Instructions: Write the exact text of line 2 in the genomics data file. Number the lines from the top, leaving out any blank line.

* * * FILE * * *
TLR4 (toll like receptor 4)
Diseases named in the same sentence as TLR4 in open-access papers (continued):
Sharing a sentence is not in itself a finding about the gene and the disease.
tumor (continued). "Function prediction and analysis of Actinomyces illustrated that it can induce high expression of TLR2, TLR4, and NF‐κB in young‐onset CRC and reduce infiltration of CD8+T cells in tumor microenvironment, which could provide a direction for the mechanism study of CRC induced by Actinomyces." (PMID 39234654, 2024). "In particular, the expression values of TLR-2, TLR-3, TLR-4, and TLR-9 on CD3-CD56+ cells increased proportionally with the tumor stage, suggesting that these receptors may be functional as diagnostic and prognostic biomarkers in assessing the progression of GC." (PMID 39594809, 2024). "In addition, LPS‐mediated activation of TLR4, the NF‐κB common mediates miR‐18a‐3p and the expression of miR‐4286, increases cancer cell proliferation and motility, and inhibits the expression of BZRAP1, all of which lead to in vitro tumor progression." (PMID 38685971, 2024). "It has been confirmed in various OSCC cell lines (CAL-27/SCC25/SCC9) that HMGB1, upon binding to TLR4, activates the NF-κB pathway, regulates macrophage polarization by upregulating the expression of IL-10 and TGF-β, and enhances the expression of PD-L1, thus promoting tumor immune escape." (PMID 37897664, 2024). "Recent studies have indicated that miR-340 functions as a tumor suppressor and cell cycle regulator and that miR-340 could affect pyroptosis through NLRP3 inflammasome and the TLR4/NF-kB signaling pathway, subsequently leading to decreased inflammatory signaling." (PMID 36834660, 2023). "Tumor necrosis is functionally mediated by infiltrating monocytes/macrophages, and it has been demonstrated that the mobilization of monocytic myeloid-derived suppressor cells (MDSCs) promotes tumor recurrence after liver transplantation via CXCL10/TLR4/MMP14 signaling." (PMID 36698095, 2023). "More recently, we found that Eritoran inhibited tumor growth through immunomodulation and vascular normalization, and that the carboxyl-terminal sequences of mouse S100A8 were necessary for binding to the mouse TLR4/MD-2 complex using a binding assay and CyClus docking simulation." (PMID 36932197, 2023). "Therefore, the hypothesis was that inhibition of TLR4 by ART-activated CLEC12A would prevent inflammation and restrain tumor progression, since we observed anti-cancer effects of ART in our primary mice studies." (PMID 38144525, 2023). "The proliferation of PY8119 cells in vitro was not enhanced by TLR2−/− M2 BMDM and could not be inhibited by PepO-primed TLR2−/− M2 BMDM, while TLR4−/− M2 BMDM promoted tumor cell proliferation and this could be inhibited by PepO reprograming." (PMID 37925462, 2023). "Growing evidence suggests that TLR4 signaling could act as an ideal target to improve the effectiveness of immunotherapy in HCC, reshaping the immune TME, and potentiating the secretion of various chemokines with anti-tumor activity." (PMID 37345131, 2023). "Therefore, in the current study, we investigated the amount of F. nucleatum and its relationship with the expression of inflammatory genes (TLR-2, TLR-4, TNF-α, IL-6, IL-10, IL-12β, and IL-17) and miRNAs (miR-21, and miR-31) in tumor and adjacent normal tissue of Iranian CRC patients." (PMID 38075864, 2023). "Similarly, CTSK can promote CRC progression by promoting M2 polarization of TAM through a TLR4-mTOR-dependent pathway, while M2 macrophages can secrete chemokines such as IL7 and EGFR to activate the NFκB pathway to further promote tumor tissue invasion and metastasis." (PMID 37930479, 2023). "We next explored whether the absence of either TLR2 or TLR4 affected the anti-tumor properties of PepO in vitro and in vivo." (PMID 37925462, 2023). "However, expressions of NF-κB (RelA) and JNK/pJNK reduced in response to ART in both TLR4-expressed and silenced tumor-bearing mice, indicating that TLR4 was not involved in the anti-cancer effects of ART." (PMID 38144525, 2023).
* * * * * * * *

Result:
Diseases named in the same sentence as TLR4 in open-access papers (continued):